Who was Persephone in Greek Mythology?

Instructor: Christopher Muscato

Chris has a master's degree in history and teaches at the University of Northern Colorado.

Today, Persephone is not one of the best known figures of Greek mythology, but every person in ancient Greece would know that name. In this lesson, we will look at the legend of Persephone and see what role she played in Greek mythology.


Who was the most important deity of ancient Greece? It is a hard question, but those who truly understand the Greeks could not ignore one candidate: Persephone. As goddess of the Underworld, Persephone may not seem like someone who the Greeks would count on to protect their lives, but this complex deity was also a goddess of grain and agriculture. In fact, the ritual worship of Persephone was seen as absolutely necessary for the survival of humanity. If you want to understand the relationship between the ancient Greeks and their gods, you cannot ignore Persephone.

Persephone, identifiable by the grains she holds, seated next to Hades in the Underworld

Persephone's Origins

Persephone was the child of Zeus, the king of the Greek gods, and Demeter, an ancient goddess of grain, agricultural fertility, and life. When legends talk about Persephone in the early stages of her existence, they generally refer to her as Kore. This name represents a daughter or youthful maiden, and Kore/Persephone was worshipped as a goddess of daughters as well.

Persephone and Hades

According to Greek mythology, Demeter absolutely loved Persephone and wanted to be with her all the time. Unfortunately, however, Greek mythology never seems to work out that way. One day, while Persephone was picking flowers (allegedly on the island of Sicily), Hades, the god of the Underworld, saw her and was overcome by her beauty. He kidnapped her and took her into the Underworld to be his wife. Some versions of the myth imply that Persephone's father, Zeus, was complicit in the abduction.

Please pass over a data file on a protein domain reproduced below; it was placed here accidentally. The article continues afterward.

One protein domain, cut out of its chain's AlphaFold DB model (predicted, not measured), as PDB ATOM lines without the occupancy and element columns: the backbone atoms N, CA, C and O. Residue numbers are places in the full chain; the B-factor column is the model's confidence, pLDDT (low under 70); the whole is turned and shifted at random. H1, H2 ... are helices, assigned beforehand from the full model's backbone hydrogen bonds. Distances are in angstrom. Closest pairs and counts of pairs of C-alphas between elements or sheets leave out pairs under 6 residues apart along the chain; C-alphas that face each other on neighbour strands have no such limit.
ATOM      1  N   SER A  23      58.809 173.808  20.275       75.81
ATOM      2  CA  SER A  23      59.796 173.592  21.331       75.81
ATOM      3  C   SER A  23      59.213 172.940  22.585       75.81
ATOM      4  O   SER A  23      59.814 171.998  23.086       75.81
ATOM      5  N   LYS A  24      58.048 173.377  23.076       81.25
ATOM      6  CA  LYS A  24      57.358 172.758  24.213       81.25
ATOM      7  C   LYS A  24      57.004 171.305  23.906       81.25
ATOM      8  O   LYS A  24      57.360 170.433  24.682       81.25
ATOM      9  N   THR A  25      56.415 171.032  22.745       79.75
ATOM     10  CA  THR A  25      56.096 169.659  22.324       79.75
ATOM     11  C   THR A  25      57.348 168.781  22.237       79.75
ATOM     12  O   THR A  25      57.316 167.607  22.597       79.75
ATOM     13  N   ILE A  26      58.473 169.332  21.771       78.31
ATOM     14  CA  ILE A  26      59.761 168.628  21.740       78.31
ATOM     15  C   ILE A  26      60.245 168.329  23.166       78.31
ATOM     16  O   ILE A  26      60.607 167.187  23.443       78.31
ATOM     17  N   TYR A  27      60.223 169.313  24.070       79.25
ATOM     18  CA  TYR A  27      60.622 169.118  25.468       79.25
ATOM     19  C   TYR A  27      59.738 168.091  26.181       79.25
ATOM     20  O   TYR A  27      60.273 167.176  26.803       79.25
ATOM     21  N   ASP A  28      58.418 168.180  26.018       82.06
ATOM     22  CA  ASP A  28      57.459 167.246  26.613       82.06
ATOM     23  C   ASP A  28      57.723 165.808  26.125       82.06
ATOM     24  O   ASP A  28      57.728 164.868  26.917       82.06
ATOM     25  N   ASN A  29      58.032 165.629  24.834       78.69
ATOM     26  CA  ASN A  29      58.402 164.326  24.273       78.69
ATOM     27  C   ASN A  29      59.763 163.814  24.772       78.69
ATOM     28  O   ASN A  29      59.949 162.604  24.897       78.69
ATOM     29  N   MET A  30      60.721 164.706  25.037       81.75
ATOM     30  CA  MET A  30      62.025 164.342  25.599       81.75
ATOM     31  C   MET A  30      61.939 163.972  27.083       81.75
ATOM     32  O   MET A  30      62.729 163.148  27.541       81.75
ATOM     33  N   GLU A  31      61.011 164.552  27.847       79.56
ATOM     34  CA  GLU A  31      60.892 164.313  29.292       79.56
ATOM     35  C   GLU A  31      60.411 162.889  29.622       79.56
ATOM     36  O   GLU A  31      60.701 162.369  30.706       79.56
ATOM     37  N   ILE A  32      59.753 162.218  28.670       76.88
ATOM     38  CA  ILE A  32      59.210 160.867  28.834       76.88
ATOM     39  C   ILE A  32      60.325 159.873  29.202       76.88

Persephone and Hades

Demeter was stricken with grief. She searched far and wide for her daughter, before either Helios or Hermes told her what Hades had done. While trying to find a way to get Hades to release Persephone, Demeter arrived at the city of Eleusis. There, she disguised herself as an old woman, befriended the prince and eventually revealed her true nature to the people. She demanded that a temple be built there, and she made it her home. The temple was considered one of the most important religious sites in ancient Greece.

From her temple, Demeter developed a plan to force Hades to release Persephone. She created a drought that began to kill off the Greeks in droves. If there is one thing that caused the Greek gods to panic, it was the thought that nobody would be left to worship them. Finally, the gods appealed to Zeus to make Hades release Persephone from the Underworld. Hades relented, but sneakily convinced Persephone to eat a pomegranate seed. In one version of the myth, the taste compelled her to stay, and in another version, Persephone was not able to leave because she ate the food of the Underworld.

Both versions agree, however, that because she ate the pomegranate seed, Persephone was trapped and the drought continued. In the end, Hades and Demeter struck a compromise. For half of the year, Persephone could live in the world with Demeter. For the other half of the year, however, she had to reside in the Underworld with her husband.

The Meaning of the Myth

Greek myths often explained the cause of natural phenomena. So what was the meaning here? Well, think about it. Do most plants grow year-round? No! They grow in spring and summer and then die during fall and winter. Most historians assume that the Greeks used the story of Persephone to explain the change in seasons. While she was in the world, this goddess of grain and agriculture promoted growth and life. However, when she returned to the Underworld her agriculture-goddess mother went into mourning and the crops died.

There are other interpretations of this myth, in which Persephone lives in the Underworld in summer, not winter. This idea is supported by the fact that the Greeks planted their seeds in autumn and hid them away from the heat in summer. Either way the connection between the agricultural seasons and Persephone's annual change of address is clear.

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